On Friday I am one of about ten third sector CEOs called by ACEVO to meet with the Permanent Secretaries of the major Whitehall Departments. We meet at Coin Street Neighbourhood Centre just near the South Bank. I arrive early and chat to the CEO of RDID Jackie Ballard who used to be a Lib Dem MP and thought the Commons was a pretty poor job compared to her current one.
Then they all arrived. Suddenly, I was having a coffee with Hugh Taylor, Permanent Secretary of the Department of Health and talking about personalisation of social care budgets. He's all for it (of course) but concerned that the provider market is still immature. Which is right. The big question is whether users holding the budget will force the market to become user-shaped. My guess is that it will take time, a process not an event. Big providers, whether private, public or third sector, all have business models to protect. Most of these services rely on large numbers to be viable. If some drop out to make their own arrangements, the whole service is at risk, forcing even those happy with the status quo to think again.
Which isn't quite the idea....Particularly when that majority are those least well-resourced to use their budgets well and there isn't another provider in the area.
Unintended outcomes comes to mind.
I manage to get Hugh Taylor to agree to meet. He want me to put together a group from the front-end of the supply chain in services to disabled people to discuss the issues with him and bunch of his top people. I agree to set that up. I am going to ask Jon Sparkes, the excellent CEO of Scope, who is also a Speaking Up trustee, Darren Fitzpatrick, a personal budget user (and Trustee of Speaking Up), one of the guys from In Control and at least one of the commissioners we are working with on our new service offering `life:unlimited' which aims to be a new-style service helping people to access the market and co-create new work, leisure and learning options using a personal budget.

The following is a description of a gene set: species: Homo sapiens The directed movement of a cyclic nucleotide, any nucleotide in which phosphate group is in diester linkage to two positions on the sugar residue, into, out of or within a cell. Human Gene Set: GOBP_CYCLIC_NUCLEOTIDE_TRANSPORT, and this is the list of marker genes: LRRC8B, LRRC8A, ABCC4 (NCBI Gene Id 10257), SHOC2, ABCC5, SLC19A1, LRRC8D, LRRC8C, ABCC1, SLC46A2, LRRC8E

The big messages of the day come from Stephen Bubb who delivers them with his usual verve. The third sector is ready to play a much bigger role in the life of our society and we, as its leaders, want to build a mature relationship with Government which goes beyond the usual blandishments. The day, in effect, was about developing respect, showing we were people Government could do business with.
Gus O'Donnell, Head of the Civil Service, spent the whole day with us. He was impressive, strangely classless for a senior civil servant and quite a bit younger than most of the Permanent Secs. His core point was that financially things will not be good for the next few years and that the sector has got to understand this. If I understood properly, the Government will simply not be in the market for pay-now-results-later propositions. In effect, we are being told to prepare for an era of austerity.
It was good to meet a range of top-level CEOs from the sector. Their quality was, I felt, pretty good, though quite variable. And there were some people I felt would have added a lot, such as Jon Sparkes of Scope or Cliff Prior of Unlted, who bring a high level of thinking to any occasion.
For once I managed to get home well before six only to find everybody out so instead unpacked my bag and lay down on the bed. I awoke, startled, an hour later by Ruby who was keen to demonstrate her tickling skills.